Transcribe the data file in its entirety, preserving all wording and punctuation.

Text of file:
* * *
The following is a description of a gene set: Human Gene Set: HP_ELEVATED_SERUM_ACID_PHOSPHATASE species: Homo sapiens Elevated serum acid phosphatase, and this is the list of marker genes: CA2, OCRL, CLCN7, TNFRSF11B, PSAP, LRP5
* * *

The following is a description of a gene set: Human Gene Set: HP_ELEVATED_SERUM_ACID_PHOSPHATASE species: Homo sapiens Elevated serum acid phosphatase, and this is the list of marker genes: CA2, OCRL, CLCN7, TNFRSF11B, PSAP, LRP5